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The unstoppable rise of London's Cereal Killer Cafe

The unstoppable rise of London's Cereal Killer Cafe

The unstoppable rise of London's Cereal Killer Cafe

Hamish MacBain meets the twatshipsters business masterminds no one is laughing about any more

Fun fact: if you search ‘Bellends’ in Google maps, the location pinpointed is 139 Brick Lane, London E1 6SB: the address of Cereal Killer Café. This may well square with your own opinion of a place that you have not been to, but read a lot about and been infuriated by. A lot. 

If so, it is likely that you think it must be the sort of custom-tooled-to-annoy trust-fund fad that will be written about – and lambasted – for the three seconds it actually exists, before its creators go off to either start a band called Yew Tree Sex Worker P*ssface, film Nathan Barley: The Movie, Yeah? on the Super8 iPhone app, or start a Boris bike-style penny farthing hire company in Shoreditch.

But this is not the case. 

The much-sneered-about Cereal Killer Café is the brainchild of identical Belfast twins Alan and Gary Keery (both just 33). They do have beards, but they do not have trust funds (if you are asking, their background is “very working class”). They opened the doors to their first Brick Lane café six months ago. Boris Johnson voiced approval, as did Dave Franco. Kellogg’s and Nestlé have both wished them well, sending over personalised boxes of cereal (Rice Keerys). March this year alone saw the café host a Comedy Central show with RJ Mitte (Walt Jr from Breaking Bad) and Chicago band Twin Peaks film a video for their single Making Breakfast. Friday just gone, they opened a second double-the-size space in Camden. There’s a recipe book out soon with Random House – featuring such delights as sausage-stuffed Shredded Wheat (“So good; like a really crunchy sausage roll”).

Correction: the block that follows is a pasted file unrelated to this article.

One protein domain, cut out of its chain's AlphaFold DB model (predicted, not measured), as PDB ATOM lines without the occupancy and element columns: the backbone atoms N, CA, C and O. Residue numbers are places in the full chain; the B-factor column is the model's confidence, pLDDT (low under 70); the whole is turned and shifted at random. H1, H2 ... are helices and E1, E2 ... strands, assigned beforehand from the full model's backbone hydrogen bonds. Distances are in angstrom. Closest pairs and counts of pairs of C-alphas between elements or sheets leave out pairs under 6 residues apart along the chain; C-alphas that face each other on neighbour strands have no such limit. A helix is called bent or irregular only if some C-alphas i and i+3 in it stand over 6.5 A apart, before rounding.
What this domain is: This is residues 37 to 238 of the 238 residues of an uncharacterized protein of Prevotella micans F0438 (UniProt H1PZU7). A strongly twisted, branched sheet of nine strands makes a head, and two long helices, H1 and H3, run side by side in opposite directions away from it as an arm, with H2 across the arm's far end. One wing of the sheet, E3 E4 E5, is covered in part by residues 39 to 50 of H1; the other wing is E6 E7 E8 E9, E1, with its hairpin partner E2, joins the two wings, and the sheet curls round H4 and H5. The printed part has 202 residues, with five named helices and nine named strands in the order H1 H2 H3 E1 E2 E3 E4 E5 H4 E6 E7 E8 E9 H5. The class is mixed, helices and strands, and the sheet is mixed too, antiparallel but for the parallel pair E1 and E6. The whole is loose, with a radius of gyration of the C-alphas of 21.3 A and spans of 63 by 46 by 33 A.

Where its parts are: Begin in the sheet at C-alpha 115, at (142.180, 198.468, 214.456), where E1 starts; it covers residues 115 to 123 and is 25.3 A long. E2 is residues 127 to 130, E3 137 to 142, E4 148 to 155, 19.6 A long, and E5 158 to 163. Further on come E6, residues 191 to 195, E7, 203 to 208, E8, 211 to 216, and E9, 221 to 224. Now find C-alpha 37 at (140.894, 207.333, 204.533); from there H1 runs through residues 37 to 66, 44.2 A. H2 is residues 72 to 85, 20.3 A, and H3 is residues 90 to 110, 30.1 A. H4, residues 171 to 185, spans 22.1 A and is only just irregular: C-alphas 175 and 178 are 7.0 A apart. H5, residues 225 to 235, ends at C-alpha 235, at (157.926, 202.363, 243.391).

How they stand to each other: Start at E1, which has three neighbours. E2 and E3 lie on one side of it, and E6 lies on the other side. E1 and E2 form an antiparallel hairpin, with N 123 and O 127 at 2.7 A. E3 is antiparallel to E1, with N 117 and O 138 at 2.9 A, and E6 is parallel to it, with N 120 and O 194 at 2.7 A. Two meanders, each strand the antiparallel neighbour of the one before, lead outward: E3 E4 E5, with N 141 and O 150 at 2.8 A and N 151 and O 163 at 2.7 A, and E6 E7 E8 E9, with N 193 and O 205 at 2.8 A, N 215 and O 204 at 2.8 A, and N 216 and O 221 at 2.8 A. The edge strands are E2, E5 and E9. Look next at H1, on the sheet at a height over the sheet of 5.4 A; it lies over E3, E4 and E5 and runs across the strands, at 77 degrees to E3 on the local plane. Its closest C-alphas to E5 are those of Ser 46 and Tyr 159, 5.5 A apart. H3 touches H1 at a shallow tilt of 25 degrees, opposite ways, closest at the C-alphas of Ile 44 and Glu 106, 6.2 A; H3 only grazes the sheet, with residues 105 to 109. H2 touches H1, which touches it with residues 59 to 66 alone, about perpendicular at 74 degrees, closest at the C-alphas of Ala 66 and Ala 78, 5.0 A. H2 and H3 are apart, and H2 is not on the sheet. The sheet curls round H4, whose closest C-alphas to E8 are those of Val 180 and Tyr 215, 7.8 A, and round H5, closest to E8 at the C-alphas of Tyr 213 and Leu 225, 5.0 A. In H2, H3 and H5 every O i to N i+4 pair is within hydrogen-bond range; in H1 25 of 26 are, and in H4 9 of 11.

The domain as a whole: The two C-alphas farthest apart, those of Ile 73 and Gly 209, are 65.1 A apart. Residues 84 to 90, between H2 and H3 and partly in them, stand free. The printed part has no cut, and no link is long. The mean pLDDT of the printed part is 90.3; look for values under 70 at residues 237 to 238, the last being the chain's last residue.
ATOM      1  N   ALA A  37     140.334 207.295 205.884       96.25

A tour of the festivals this summer is in the works, for which they are building a portable structure out of milk crates. They finished their franchise model recently, and have “strong interest” from Dubai, Australia, New Zealand and the US (they were on a loop on CNN when they opened). Reminder: six months ago, a lot of people thought the Cereal Killer Café was a wind-up.


A few days before the launch of the Camden branch, I arrive at the Brick Lane café. My breakfast today will consist of a bowl of Peanut Butter Jif with chopped banana and rice milk, a Red Velvet Pop Tart and a puffed rice slice – courtesy of Primrose Bakery – that is made up of Rice Krispies, Fruit Loops, marshmallows, Gummy Bears and M&Ms. By the time I leave, I’ve had so much sugar that I feel like I’ve spent the morning freebasing Led Zeppelin-grade cocaine. But it is a more enjoyable start to the day than it might at first have sounded.